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Pharmacogenet Genomics. 2014 Jan;24(1):43-51. doi: 10.1097/FPC.0000000000000018.

The SLCO1B1 c.521T>C polymorphism is associated with dose decrease or switching during statin therapy in the Rotterdam Study.

Author information

1
Departments of aEpidemiology bInternal Medicine, Erasmus Medical Center, Rotterdam cDrug Safety Unit, The Health Care Inspectorate dDepartment of Hospital Pharmacy, Pharmacy Foundation of The Hague Hospitals - HAGA eNetherlands Consortium of Healthy Aging, The Hague fDepartment of Pharmacoepidemiology & Clinical Pharmacotherapy, Utrecht University, Utrecht gDepartment of Clinical Pharmacy, St Antonius Hospital Nieuwegein, Nieuwegein hDepartment of Hospital Pharmacy, Pharmacy Foundation of Haarlem Hospitals, Haarlem, The Netherlands iDepartment of Molecular Genetics, Pharmacogenetics and Hormone Research, BicĂȘtre Hospital, Paris, France.

Abstract

OBJECTIVE:

The SLCO1B1 c.521T>C polymorphism is associated with statin plasma levels and simvastatin-induced adverse drug reactions. We studied whether the c.521T>C polymorphism is associated with dose decreases or switches to other cholesterol-lowering drugs during simvastatin and atorvastatin therapy, because these events are indicators of adverse drug reactions.

MATERIALS AND METHODS:

We identified 1939 incident simvastatin and atorvastatin users in the Rotterdam Study, a population-based cohort study. Associations were studied using Cox proportional hazards analysis. Meta-analysis was performed with data from the Utrecht Cardiovascular Pharmacogenetics study.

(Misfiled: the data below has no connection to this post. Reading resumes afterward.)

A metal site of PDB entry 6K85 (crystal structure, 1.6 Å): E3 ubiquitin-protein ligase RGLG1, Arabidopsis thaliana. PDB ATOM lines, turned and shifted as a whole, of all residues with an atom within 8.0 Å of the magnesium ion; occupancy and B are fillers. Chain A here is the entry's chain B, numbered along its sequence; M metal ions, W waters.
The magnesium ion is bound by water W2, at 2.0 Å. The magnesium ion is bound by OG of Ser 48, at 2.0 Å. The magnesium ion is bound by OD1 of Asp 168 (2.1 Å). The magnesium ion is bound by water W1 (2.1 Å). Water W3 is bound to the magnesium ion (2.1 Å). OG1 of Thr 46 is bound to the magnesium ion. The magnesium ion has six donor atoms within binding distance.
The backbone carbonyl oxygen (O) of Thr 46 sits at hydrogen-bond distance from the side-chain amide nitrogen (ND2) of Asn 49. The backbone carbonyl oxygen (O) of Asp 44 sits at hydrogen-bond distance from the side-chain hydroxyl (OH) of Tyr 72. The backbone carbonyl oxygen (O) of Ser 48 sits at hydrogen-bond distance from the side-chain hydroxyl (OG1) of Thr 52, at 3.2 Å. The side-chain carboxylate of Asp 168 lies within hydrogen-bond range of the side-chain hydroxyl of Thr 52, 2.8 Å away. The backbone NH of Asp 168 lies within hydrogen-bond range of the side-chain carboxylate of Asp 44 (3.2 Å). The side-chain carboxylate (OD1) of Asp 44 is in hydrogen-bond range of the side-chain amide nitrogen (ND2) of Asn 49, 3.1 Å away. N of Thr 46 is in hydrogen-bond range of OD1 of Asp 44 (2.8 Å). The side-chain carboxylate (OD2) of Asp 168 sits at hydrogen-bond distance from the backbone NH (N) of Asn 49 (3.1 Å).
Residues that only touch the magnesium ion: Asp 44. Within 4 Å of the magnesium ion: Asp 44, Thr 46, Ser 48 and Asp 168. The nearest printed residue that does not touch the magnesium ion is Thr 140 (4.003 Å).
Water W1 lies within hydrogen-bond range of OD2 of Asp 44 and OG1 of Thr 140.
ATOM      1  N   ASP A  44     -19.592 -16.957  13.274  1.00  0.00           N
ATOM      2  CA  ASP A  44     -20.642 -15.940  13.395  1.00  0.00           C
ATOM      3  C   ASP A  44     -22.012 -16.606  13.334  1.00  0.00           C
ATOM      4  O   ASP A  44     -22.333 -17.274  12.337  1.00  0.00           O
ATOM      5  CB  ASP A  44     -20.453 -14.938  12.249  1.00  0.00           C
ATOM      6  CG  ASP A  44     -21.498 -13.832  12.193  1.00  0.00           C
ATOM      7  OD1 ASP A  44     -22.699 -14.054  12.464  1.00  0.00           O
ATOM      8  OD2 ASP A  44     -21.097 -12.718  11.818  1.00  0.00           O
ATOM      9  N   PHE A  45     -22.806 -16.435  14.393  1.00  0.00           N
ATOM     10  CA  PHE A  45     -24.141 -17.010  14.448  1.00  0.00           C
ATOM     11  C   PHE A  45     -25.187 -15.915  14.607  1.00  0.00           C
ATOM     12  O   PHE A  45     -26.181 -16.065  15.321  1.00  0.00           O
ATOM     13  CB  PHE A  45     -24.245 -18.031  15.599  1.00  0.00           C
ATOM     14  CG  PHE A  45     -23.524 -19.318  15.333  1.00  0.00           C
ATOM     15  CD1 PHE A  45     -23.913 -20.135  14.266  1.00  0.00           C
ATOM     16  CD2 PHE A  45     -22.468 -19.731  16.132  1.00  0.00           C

RESULTS:

Simvastatin users with the c.521 CC genotype had a significantly higher risk of a dose decrease or switch than users with the TT genotype [hazard ratio (HR) 1.74, 95% confidence interval (CI) 1.05-2.88]. Female sex, age below 70 years, and low starting dose were risk factors. In atorvastatin users with starting dose of more than 20 mg, the risk of a dose decrease or switch was higher in users carrying a C allele than in users with the TT genotype (HR 3.26, 95% CI 1.47-7.25). In the meta-analysis the association in simvastatin users remained, with a significantly higher risk of a dose decrease or switch in simvastatin users with two minor alleles (HR 1.69, 95% CI 1.05-2.73). For atorvastatin users no significant association was found.

CONCLUSION:

In simvastatin users in the Rotterdam Study, we demonstrated an association between the c.521T>C polymorphism and dose decrease or switching, as indicators of adverse drug reactions, and provided risk factors for this association. For atorvastatin, an association was found in users with a starting dose of more than 20 mg.

PMID:
24263182
DOI:
10.1097/FPC.0000000000000018
[Indexed for MEDLINE]

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